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review 2016-03-30 00:06
Leythe Blade by Jaye McKenna
Leythe Blade - Jaye McKenna

For some reason I expected more. More action, more adventure, more suspense, a much more satisfying crunch under the boot when things got really intense in the end. Still, a nice read :)

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review 2015-05-08 02:29
The Healer's Shadow series - Zoe Brooks
Girl in The Glass - Zoe Brooks
Love of Shadows - Zoe Brooks
The Company of Shadows (The Healer's Shadow) - Zoe Brooks

This week, you get a three-fer -- mainly because I had all three books in the Healer's Shadow series and once I'd finished the first one, I just kept reading 'til I'd read the whole thing.

This series of books in the genre of magic realism follows the tale of Judith and her Shadow, Sarah. When we first meet them in The Girl in the Glass, they are young girls named Anya and Eva, living in the home of their cruel aunt, who took them in after their parents died in the plague. The aunt believes Anya to be a witch like her dead mother, the healer. Eva, as Anya's Shadow, is treated as less than human -- but she gets the better end of the deal, as the aunt finds every opportunity to punish Anya by beating her and/or locking her in the broom cupboard. After one particularly harsh punishment, the girls run away from home, across the desert, to the town of Pharsis -- a port city that suffers from frequent earthquakes. The girls change their names to Rosa and Elizabeth; they move into a condemned house and find odd jobs. Eventually Rosa comes to the attention of a powerful man named Rex, and again the young women are subjected to humiliation and abusive treatment until they run away. They change their names once again, to Judith and Sarah, and have a stroke of luck: an elderly perfume maker named Mistress Elma takes them in, and Judith finds her calling.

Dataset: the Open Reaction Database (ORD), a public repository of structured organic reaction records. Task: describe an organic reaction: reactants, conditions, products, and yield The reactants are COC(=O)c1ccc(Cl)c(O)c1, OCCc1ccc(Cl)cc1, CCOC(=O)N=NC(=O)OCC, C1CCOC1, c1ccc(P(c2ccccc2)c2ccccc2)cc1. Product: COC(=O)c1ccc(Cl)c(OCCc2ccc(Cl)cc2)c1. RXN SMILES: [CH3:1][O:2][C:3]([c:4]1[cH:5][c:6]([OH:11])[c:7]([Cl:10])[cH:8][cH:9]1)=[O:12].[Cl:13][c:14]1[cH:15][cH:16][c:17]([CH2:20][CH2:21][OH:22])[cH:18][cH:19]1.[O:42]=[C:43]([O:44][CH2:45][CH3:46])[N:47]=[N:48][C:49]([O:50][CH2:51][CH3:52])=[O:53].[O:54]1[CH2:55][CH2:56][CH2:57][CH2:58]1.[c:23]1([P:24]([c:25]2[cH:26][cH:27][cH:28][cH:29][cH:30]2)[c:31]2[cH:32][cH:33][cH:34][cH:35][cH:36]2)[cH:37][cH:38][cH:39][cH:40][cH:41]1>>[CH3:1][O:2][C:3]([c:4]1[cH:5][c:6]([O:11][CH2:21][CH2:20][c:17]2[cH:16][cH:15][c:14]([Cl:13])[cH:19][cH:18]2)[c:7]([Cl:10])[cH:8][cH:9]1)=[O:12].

Or one of them, anyway. As it happens, many of the herbs and oils used in the art of perfume-making can also be used for healing. And in Love of Shadows, Judith is called upon to use her healer's gift not only to help injured dockworkers, but also to staff a secret hospital for Shadows who have been attacked by students at the local university. There's a war going on against Shadows in Pharsis, and Judith and her husband Bruno find themselves embroiled in it.

In the final book, The Company of Shadows, Judith and her young sons travel to Bruno's home village in the northern forest. There, Judith learns more about both Bruno's upbringing and her own, and finds peace -- and a real home -- at last.

Judith's story is compelling, and Brooks does a first-rate job in revealing it, bit by bit, over the course of these three novels. The reader also gets hints about where Shadows come from, and when the full story is revealed, it's a head-shaker at the very least. All of this is played out against a fully realized backdrop, magic-realism-style: Anya's desert home is devoid of love as well as moisture; as Rosa, and again as Judith, her world is rocked by personal earthquakes every bit as unexpected and severe as the real ones that plague the city; and there's a good reason why Judith keeps falling for men from the Forest, where magic is as abundant as the flora and fauna, and as nurtured.

For fans of women's fiction as well as those who love magic realism, I highly recommend all three books in the Healer's Shadow series.

Source: www.rursdayreads.com/2015/05/the-healers-shadow-trilogy-zoe-brooks.html